On the Plus Side by Jenny L. Howe (Excerpt)

On the Plus Side by Jenny L. Howe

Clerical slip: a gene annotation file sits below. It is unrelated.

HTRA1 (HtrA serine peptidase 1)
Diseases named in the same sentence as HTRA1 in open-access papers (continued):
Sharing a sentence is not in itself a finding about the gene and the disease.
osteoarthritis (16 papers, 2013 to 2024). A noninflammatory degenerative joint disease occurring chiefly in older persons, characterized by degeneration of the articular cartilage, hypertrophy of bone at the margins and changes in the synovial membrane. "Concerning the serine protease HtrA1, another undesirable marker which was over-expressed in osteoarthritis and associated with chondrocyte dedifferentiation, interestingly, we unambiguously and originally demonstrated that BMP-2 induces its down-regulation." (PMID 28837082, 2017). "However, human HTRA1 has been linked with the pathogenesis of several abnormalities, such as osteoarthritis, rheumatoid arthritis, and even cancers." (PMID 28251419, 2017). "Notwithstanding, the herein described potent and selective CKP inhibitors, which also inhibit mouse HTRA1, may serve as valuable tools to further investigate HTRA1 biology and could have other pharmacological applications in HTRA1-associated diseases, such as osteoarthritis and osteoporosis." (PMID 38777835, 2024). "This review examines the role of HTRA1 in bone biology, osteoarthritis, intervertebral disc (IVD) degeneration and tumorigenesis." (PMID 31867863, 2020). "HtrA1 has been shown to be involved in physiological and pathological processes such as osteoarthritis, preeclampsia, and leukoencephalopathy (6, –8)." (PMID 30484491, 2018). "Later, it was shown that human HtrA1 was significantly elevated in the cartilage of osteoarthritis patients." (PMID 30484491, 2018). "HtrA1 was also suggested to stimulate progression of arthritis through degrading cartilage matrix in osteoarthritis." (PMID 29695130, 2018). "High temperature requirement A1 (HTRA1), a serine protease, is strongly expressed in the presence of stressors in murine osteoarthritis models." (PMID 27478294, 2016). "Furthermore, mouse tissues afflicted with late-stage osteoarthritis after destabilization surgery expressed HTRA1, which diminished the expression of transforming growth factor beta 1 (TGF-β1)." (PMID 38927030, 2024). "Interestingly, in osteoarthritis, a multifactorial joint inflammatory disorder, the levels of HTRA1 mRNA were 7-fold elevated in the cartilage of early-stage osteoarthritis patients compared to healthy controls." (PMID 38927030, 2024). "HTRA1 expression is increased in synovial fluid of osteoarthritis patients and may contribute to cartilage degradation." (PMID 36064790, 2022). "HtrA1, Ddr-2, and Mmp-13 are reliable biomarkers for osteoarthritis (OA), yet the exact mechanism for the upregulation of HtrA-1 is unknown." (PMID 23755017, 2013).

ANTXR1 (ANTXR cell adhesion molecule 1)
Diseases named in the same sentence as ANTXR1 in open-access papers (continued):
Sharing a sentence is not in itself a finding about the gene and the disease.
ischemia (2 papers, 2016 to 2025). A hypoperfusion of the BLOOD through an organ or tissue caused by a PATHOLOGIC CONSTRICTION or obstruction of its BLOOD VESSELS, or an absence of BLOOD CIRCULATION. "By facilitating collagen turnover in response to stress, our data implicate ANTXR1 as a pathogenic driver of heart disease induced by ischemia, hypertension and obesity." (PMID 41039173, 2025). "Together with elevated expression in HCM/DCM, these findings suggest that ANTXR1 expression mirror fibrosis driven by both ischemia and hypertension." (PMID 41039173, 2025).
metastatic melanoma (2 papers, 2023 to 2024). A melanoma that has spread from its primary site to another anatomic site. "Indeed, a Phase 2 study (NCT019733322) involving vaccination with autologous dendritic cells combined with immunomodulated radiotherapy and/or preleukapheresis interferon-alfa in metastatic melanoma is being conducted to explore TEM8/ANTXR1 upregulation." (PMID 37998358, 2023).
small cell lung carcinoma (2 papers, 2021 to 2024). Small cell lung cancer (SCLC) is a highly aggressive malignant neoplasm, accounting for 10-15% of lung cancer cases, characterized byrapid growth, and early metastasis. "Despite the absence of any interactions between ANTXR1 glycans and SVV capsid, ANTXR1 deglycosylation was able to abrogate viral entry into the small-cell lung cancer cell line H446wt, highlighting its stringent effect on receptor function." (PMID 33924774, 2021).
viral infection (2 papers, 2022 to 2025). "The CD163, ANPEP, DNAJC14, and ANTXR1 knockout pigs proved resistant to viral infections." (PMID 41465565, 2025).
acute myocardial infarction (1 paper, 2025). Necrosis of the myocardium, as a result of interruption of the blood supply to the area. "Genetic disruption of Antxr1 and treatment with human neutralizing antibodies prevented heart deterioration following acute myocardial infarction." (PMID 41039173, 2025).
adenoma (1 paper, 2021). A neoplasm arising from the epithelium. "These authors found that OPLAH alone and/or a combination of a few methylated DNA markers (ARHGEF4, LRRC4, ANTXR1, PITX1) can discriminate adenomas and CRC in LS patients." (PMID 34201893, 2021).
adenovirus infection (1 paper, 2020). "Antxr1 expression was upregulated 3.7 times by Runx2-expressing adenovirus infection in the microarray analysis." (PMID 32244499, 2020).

CHAPTER 1 No one should be expected to exhibit self-control before ten in the morning. Especially when their coworker, a practical photocopy of Chris Hemsworth, was leaning over their shoulder to dig through the dregs of the company candy jar. The fact that Everly Winters hadn’t audibly inhaled his bonfire-built-of-air-fresheners scent or brushed her knuckles across his stubble should win her some kind of gold medal. She hadn’t even had a sip of her latte yet, for god’s sake. This was torture. She contracted her muscles until they were stone and held her breath. Not since her last attempt at yoga had she achieved such levels of stillness. Inside, though, her heart was dancing an uncoordinated rumba. Get it together, she told herself. This is your workplace, not a meat market. She homed in on her monitor and changed an item in the open spreadsheet, only for it to crash for the third time this morning. “Bastard,” she grumbled. “Everything okay, V?” James’s words blew warm across her arm, summoning goose bumps to the surface of her skin. He was the first person at Matten-Waverly to give her a nickname, and she loved it, despite the fact that V wasn’t the most logical abbreviation of Everly. “Will you bail me out of jail if I murder this computer?” James flicked aside a perfectly good Twix to grab a Snickers like the true monster he was. “Depends on how much.” The right corner of his mouth kicked up in a grin. “Wow. A fickle friend you are.” Everly swiveled in her chair so he wouldn’t see her gaze raptly at his fingers as they peeled away the candy wrapper. He circled her desk to put himself right back in her line of sight. “Some crimes need to be punished.” “This document has crashed multiple times. We’re looking at a clear case of self-defense.” Under her sweater, Everly’s skin had grown warm. Her little exchanges with James rarely went on for this long, and the prolonged attention was inducing hot flashes. Sometimes she wondered how people that attractive managed to exist without combusting. “You know, the computers in Design are better quality,” James said around a bite of nougat and peanuts. Once he swallowed, he bent over the chest-height counter to plunge into the candy again. He was so close now that the strands of golden hair that had fallen out of his bun brushed against her cheek. For the second time in ten minutes, Everly performed a reverse Pygmalion: woman transforming into statue. “I like it over here in Reception. It’s cozy.” And stable. Everly knew exactly what was required of her and could fulfill those tasks with ease. It wasn’t like a creative job, where there were so many opportunities to get it wrong. Clicking open a browser, she navigated to her email with the precision and focus of a neurosurgeon, trying with all her might to ignore the way James’s biceps strained the sleeves of his button-down shirt. Too many of her best daydreams starred those muscles, and Everly, clutching them as he saved her from an icy sidewalk, or, in her more daring fantasies, from falling down the second-floor stairwell where they were making out on their lunch break. (Once, there’d been this whole intergalactic motif right after she’d watched Gravity, but it was really hard to make space suits sexy, even in her imagination. Too many clips and gadgets and whatnot.) In her head, Everly could hear Becca clucking her tongue. As her best friend and sister-in-law, Becca had decided long ago that it was her duty to have an opinion on every part of Everly’s life. And she had a whole host of them about James and his yet-to-be-expressed feelings for Everly. And maybe Becca was right. Maybe the eye contact they shared every time he crossed from one end of the office suite to the other was meaningful. Maybe the finger guns he seemed to only shoot at her, the nickname only she got, all suggested that he might be interested in being more than work pals. But if Everly didn’t ask him out, if she didn’t push at this, then there was never the chance that those maybes were nos. The possibility of him … of them … persisted into infinity. He was Schrödinger’s date. She tilted away from James’s wayward strands of hair and cut her eyes to the computer. She’d barely caught a glimpse of a notification from the forums of her favorite makeover show, On the Plus Side, in her inbox before he rounded her desk. “If Bob knew how good you were, he’d have transferred you over to us by now.” Everly shook her head. Her boss had never asked for her portfolio. She was pretty sure he was waiting for her to approach him, but she appreciated that he didn’t push her. This reception job allowed her paid benefits and a livable paycheck, and being at a marketing firm meant that, if she ever wanted to, she could use her visual arts degree, so college didn’t feel like a waste of time and money. As far as she was concerned, she was exactly where she needed to be. “I get to dabble a little in everything here. I’ve learned a ton.” As she spoke, Everly tugged on the middle of her buttoned black cardigan to add a tad more room to the waist. Stupidly, she’d put it through the dryer last weekend, and now it hugged her curves more than she’d hoped. But as she fussed with the buttons (her kingdom for some that didn’t gape at her breasts), Jazzy Germaine’s favorite line from On the Plus Side echoed in Everly’s head. People see you the way you see yourself. She forced her hands still. If she thought her sweater fit fine, everyone else would, too. Including James, who, after grabbing another piece of candy (a Mounds, gag), kneeled beside her chair. “Fiiine. I’ll stop trying to recruit you for Design. But can I show you this one thing?” Everly shrugged because what were words? His proximity erased everything from her brain like her mother claimed magnets used to do to credit cards. He clicked around on her screen. “Your advice last week about the lines being too uniform in that logo for Ivy was so on point.” His file opened on her oversized monitor, revealing a social media banner for Bartleby & Sacks, the men’s style consulting something or other their firm had recently nabbed. The layout was all blacks and grays and straight lines, summoning a yawn from the creative side of Everly’s brain. The smoky scent of James’s cologne overwhelmed her senses, and her heart had no idea what a rhythm was, but she tried to focus on the layout, tried to let herself fall into the logo’s shapes and lines as she studied the screen. For Everly, art was something she felt as much as saw. And immediately, that itch of wrongness burrowed under her skin. “Something’s … off,” James mumbled. As he waited for her feedback, he picked up a vinyl figurine of Kermit the Frog off her desk and passed it back and forth between his hands. There were a good two dozen of them, mostly from The Muppet Show and Disney films, characters Everly had loved since she was a kid, plus the custom ones of her favorite book boyfriends from romance novels that Becca had been gifting her for her birthday for years. Meticulously organized by categories that made sense only to her, they were arrayed along the front of her desk like a museum display. Everly pursed her lips. “It’s the lettering. It’s too whimsical,” she concluded. Setting Kermit down (beside Ursula and Ariel, of all places), James pointed at the monitor. “I thought the ampersand really fit their brand.” “It’s got too many curves and loops.” Everly reached out and shifted Kermit to his correct spot between Fozzie and Miss Piggy. “I’d use it for a children’s clothing company or maybe the cover of a fantasy novel.” The font was called Woodland; the whimsy was right in the name. “The brand manager said they were looking for something sleek and contemporary. Totally minimalistic.” Because god forbid anything masculine be playful. She highlighted James’s lettering and replaced Woodland with Cooper Hewitt. The difference was immediate. What had once been a chaos of curves and lines was now starkly linear. Harmonious, even. For some light contrast, she tinted the letters a stone blue, then sat back, satisfied. James let out a low whistle. “Damn, you’re good.” He tapped his knuckle to her desk an inch from her hand, setting her whole body aflame. Imagine if he’d actually touched her? She’d have burst into ash like a molting phoenix. The sharp ring of the phone made them both jump. Though a call was usually James’s cue to cut their visit short, he took to sorting the chocolate bars by color as Everly pressed her earpiece. “Thank you for calling Matten-Waverly. This is Everly. How can I direct you?” Dead air hummed against her eardrum, followed by the telltale click of a hang-up. In the age of email and texts, Everly wasn’t sure why the company still had a landline. Ninety percent of the calls were wrong numbers or bots. James watched her disconnect the call, then cleared his throat. “So … V…” Her heart stuttered at the hesitation in his voice. “Hmm…?” Even that one syllable failed at sounding cool and collected. His fingers fiddled with the lid of the candy jar, and from the way he was swaying slightly back and forth, he seemed to be passing his weight between his feet. He looked nervous. Everly tried to catalog all the possible reasons why, but her brain kept coming back to one. He was going to ask her out. No. No. No. Her monitor blurred against her stare. He couldn’t do that. She wasn’t ready for her daydreams to become reality. She’d only be disappointed. Or worse, get her heart stomped on. Her fingers frantic, she clicked open the OTPS email, desperate for her favorite show and its fans to save her from this impending disaster. If James saw her absorbed in something, maybe he’d reconsider whatever he was about to say. Everly studied the list of thread updates and replies. As the only lifestyle makeover show catering exclusively to fat people, On the Plus Side had cultivated quite the online community, and she spent most of her free time on its forums. It was one of the few places lately where she felt seen. As much as Becca was always sympathetic, she’d been thin her whole life. She didn’t know what it meant to have the world literally be designed to forget you or to make you feel wrong. But for an hour on Thursday and Sunday nights, the hosts of OTPS—Jazzy and Stanton—and their guests reminded Everly that she wasn’t alone. And for the rest of the week, the forums were the closest she could get to injecting that feeling into her veins and carrying it with her everywhere. She scanned the email, searching for her favorite users. After two years of lurking on the forums, they were as familiar to her as her closest friends. Annette’s speculations about the upcoming season had gotten hundreds of likes, and everyone was participating in Bridget’s poll on their favorite episodes to rewatch. Everly was dying to respond to the poll (the ultimate rewatch episode was obviously the season one finale with the hot plus-size male model), but James was still hovering in her peripheral vision, encouraging her pulse to spike. At this point, he’d moved on from color coding to dividing the candy by ingredient. For some reason, the peanut butter and caramel bars were shoved to the side like he was trying to hide them. It was criminal. No one put peanut butter or caramel in the corner. Everly fought the urge to ask how his candy feng shui was going, or why, exactly, he hated delicious things. She tried to avoid being even remotely flirty around him. It was safer that way. No chance of accidentally opening that box. She was just shifting her attention back to her email when a clamor of boisterous voices broke out in the hallway. Matten-Waverly was one of the few office spaces currently in use on the second floor, and the emptiness of the surrounding suites amplified the acoustics until it sounded like an entire parade was marching toward them, megaphones and all. “What the hell?” Everly jumped from her chair and, rounding the reception area, yanked open the door. The way everyone on the other side yelled her name, it was like she’d stepped into a surprise party. Her stomach leapt into her throat as two people split from the group to rush at her, arms wide, ready to scoop her into a hug. “Everly Winters!” “Look at you, you queen.” Their embrace was inviting and warm, two sets of arms squeezing her tight. One of them smelled like strawberries and cream, the other like a summer day at the beach, and someone’s shirt pressed to her cheek, blanket soft. When they finally stepped back to appraise her, her knees and hands were trembling. Everly wanted to lie down on the floor. “What … how…? What?” She didn’t realize she was crying until she rubbed at her eyes with her palms, and they came back wet. Was this a dream? That was the only way to explain how the hosts of On the Plus Side were standing in front of her right now. Somehow, they’d stepped out of her TV into her real life, and they knew her name. The realization made her head fuzzy, and her chest felt too full. As Everly glanced around in disbelief, the details of her surroundings sharpened, as if it were the other way around, and she’d stepped through a hi-def screen like a modern-day Alice in Wonderland. Her mouth had lost the power to form words. This couldn’t be real. She repeated that over and over in her head as her hero, Jazzy Germaine, took Everly’s hands and said the catchphrase Everly had never expected to hear in real life: “Everly Winters, will you let self-love in?” Copyright © 2023 by Jenny L. Howe